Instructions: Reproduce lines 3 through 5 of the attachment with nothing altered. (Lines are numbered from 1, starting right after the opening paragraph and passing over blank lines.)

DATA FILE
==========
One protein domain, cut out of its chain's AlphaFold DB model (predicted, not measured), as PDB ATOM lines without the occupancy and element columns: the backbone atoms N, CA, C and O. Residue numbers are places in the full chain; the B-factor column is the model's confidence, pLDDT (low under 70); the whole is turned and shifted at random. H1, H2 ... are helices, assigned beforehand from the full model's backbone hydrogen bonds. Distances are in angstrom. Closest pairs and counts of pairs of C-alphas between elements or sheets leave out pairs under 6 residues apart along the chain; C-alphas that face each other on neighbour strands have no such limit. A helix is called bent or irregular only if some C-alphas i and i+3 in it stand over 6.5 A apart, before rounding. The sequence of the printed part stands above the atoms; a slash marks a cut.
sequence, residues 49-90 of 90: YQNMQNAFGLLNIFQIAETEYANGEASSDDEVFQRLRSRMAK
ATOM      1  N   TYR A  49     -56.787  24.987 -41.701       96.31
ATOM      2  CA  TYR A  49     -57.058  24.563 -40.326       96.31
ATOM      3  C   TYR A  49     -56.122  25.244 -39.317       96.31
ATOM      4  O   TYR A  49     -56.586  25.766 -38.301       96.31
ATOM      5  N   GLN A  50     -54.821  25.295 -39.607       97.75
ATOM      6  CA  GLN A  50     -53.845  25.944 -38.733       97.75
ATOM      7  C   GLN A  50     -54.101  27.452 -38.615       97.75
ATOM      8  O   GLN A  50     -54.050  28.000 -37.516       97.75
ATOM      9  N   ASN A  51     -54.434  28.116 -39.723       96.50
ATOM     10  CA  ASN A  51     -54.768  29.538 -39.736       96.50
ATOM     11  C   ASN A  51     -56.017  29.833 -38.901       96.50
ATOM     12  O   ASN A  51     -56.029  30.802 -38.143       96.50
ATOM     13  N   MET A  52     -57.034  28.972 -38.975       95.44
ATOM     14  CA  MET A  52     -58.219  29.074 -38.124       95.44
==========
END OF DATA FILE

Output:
ATOM      2  CA  TYR A  49     -57.058  24.563 -40.326       96.31
ATOM      3  C   TYR A  49     -56.122  25.244 -39.317       96.31
ATOM      4  O   TYR A  49     -56.586  25.766 -38.301       96.31